Culturess: What is the difference between acting for the cameras versus a live performance?

Alexis Molnar: There's a lot. I find they're both great in their own respects. I have a very soft spot for theatre because it's where I started and it's where I grew up and it is what I was trained through and there is an excitement to it that I don't think you get through film acting with a live audience. There's a difference when you're film acting and you have a crew with you and there's a bunch of people with cameras even though it looks like there's only two people on screen because there's a room fill of fifty people. But there are all actively doing their job. They're not watching you and observing your performance and the nuances of your performance. So with that flexibility and the ability to also have, hopefully not unlimited number of takes, but you do have the option to do it again when you're filming versus the show must go on, you gotta do it live, this is it, you gotta do it in the moment. There is something really special and exciting about that, that is different. Whereas film acting you're focused on the nuances of your performance. People say it's a little more natural acting. But to me it's all the same personally as far as technique goes. But when I'm film acting, I'm working on my performance and not running into the camera. Whereas, on stage, I'm trying to remember my lines and remember my blocking live in front of people who are actively judging me in real-time.

Culturess: How did you begin working on your performance pieces?

Alexis Molnar: I began working on them I think just out of a need to create something. I find that with any sort of creative career in any medium that you do it can be like, 'Oh I have very consistent work for a year' and then I have five years of doing hit-or-miss here-and-there stuff and then it's busy again. So, it's different for everybody. I find that if I sit too long and don't do anything then I start to get creatively very stagnant and I just try to write. I try to just sing a little bit, concieve things, even if they don't go anywhere, it's just always good to exercise that creative muscle.

Culturess: What went into portraying Alana Beck in "Dear Evan Hansen?"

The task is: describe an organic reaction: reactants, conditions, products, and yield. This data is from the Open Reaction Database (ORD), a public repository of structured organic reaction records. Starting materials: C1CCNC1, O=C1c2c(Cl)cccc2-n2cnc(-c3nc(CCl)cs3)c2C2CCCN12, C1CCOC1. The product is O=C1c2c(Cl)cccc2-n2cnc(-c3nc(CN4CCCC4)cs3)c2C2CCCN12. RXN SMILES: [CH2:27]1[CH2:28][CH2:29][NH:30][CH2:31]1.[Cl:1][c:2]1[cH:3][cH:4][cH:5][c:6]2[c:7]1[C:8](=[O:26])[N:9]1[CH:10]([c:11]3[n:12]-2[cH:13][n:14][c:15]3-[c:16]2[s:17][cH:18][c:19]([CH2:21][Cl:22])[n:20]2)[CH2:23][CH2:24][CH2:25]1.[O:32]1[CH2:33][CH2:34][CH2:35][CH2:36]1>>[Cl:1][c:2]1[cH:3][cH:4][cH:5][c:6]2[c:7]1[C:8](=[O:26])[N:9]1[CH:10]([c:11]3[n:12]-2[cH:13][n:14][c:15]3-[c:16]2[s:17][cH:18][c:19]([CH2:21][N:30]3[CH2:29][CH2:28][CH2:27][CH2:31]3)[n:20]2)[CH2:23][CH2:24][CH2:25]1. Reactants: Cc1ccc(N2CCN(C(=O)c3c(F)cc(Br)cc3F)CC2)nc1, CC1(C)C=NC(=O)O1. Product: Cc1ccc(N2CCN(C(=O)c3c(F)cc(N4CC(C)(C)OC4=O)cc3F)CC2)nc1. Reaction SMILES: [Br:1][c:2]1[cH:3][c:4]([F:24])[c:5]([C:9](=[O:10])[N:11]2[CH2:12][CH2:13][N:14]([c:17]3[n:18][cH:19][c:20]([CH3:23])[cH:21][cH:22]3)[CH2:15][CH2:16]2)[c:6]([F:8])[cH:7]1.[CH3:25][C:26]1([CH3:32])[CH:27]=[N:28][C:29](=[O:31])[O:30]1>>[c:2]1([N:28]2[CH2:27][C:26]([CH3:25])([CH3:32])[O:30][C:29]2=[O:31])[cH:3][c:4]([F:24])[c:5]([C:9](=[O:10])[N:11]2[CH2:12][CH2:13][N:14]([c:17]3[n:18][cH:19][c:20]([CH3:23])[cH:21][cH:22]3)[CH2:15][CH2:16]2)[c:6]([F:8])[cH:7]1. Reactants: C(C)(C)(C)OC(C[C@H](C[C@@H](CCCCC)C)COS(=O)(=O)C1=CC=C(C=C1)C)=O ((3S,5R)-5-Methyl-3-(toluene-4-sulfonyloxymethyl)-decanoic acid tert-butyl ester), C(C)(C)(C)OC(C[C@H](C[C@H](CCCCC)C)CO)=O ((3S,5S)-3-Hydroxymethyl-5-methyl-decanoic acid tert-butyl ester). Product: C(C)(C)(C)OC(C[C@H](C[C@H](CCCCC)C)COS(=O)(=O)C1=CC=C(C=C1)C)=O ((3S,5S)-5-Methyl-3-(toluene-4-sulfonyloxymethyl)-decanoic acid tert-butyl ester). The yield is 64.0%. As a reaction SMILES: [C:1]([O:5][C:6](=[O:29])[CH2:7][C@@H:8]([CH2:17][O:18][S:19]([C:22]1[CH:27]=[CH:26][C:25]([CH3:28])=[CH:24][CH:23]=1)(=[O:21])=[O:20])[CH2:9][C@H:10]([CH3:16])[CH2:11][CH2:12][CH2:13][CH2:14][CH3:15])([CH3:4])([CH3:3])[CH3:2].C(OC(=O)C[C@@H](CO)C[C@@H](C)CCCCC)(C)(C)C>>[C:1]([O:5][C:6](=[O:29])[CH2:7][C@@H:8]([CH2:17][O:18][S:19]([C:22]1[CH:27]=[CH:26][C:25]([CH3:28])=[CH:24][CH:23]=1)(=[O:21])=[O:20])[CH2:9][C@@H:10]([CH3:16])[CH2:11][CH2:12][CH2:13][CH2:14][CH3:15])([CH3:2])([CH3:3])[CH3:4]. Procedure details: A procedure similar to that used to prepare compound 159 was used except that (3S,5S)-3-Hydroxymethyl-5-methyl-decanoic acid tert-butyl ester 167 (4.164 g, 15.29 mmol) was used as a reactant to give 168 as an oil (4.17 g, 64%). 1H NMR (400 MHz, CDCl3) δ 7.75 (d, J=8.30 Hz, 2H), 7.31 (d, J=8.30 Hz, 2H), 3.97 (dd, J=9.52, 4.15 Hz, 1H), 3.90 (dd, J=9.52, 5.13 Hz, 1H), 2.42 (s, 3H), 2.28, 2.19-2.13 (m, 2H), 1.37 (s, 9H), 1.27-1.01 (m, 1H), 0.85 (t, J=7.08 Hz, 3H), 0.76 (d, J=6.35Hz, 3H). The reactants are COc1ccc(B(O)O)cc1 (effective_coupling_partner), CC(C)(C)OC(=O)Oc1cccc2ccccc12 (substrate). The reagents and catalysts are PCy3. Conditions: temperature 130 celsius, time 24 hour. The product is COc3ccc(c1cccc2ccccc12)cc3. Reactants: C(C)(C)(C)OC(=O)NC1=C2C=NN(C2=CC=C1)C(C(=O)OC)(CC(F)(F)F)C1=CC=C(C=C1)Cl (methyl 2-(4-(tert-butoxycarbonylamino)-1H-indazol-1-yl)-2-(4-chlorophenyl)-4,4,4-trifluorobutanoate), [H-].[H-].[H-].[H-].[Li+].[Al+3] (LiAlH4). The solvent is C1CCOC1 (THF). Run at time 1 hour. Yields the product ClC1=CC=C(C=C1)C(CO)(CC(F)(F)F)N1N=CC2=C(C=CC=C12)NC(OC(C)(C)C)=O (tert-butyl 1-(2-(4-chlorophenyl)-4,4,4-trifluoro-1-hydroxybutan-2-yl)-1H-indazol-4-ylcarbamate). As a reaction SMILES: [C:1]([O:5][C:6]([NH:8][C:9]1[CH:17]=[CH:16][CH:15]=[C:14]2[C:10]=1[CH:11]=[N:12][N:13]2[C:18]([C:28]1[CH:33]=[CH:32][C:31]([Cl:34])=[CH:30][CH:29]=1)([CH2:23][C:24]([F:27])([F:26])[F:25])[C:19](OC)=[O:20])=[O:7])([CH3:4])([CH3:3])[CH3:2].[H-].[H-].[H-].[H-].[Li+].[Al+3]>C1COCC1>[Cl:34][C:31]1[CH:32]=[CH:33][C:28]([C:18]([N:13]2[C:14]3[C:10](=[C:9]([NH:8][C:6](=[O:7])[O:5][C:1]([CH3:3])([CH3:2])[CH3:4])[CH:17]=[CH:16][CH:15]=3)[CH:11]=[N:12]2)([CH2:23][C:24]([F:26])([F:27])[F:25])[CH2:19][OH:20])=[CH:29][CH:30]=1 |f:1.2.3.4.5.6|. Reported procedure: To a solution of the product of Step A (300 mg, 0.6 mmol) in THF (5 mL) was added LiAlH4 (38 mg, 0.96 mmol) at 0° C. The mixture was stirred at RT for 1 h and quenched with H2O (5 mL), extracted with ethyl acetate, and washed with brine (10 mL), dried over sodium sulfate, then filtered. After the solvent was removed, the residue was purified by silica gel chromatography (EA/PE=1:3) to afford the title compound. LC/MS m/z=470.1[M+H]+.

Alexis Molnar: "Dear Evan Hansen" was a whirlwind experience that I am super grateful for. At the time when I joined it was still in the stages of development for the show itself, for all the characters, who they were. From where I started to what is known as the story of "Dear Evan Hansen" now is very different. It's gone through a lot of evolution. I was just excited to be involved with some of my musical theatre heroes at the time. Going into Alana, I just wanted to make sure I watched Election with Reese Witherspoon. She was a big inspiration for Alana, as well as just trying to keep it natural because I do think when "Dear Evan Hansen" hit the theatre seen in a mainstream way, it definitely shifted what new musical theatre is today and how musical theatre has evolved. So, I feel like it was this very interesting turning point. But going into Alana, I think at the end of the day, I just really wanted to do a good job.

Culturess: What types of projects would you like to work on in the future?

Alexis Molnar: I would love to work on horror movies. Anything horror, thriller, related I would love to be a Scream Queen. I'd also love to do just some dramas. Something really riveting. Something, like I always think a good amalgamation of my interests are something like an Ari Aster film, something like Hereditary or Midsommar would be incredible to be involved in. But, who knows, future is long.

Check out Alexis Molnar as Raya when Eric hits Netflix on Thursday, May 30th, 2024.